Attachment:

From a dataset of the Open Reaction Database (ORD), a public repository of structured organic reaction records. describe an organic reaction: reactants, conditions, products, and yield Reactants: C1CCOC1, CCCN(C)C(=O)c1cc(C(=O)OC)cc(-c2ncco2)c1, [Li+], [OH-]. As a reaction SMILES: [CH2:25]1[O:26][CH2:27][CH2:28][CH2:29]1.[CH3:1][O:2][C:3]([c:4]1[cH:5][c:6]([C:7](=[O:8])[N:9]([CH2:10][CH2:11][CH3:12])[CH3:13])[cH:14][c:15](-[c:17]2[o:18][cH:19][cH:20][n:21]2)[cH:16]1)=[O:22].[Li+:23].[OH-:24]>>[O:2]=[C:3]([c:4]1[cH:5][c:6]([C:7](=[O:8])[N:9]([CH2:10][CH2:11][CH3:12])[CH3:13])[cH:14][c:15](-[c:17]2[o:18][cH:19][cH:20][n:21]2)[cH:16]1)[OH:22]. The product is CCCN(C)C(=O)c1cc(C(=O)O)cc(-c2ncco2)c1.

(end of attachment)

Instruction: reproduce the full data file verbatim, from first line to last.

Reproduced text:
From a dataset of the Open Reaction Database (ORD), a public repository of structured organic reaction records. describe an organic reaction: reactants, conditions, products, and yield Reactants: C1CCOC1, CCCN(C)C(=O)c1cc(C(=O)OC)cc(-c2ncco2)c1, [Li+], [OH-]. As a reaction SMILES: [CH2:25]1[O:26][CH2:27][CH2:28][CH2:29]1.[CH3:1][O:2][C:3]([c:4]1[cH:5][c:6]([C:7](=[O:8])[N:9]([CH2:10][CH2:11][CH3:12])[CH3:13])[cH:14][c:15](-[c:17]2[o:18][cH:19][cH:20][n:21]2)[cH:16]1)=[O:22].[Li+:23].[OH-:24]>>[O:2]=[C:3]([c:4]1[cH:5][c:6]([C:7](=[O:8])[N:9]([CH2:10][CH2:11][CH3:12])[CH3:13])[cH:14][c:15](-[c:17]2[o:18][cH:19][cH:20][n:21]2)[cH:16]1)[OH:22]. The product is CCCN(C)C(=O)c1cc(C(=O)O)cc(-c2ncco2)c1.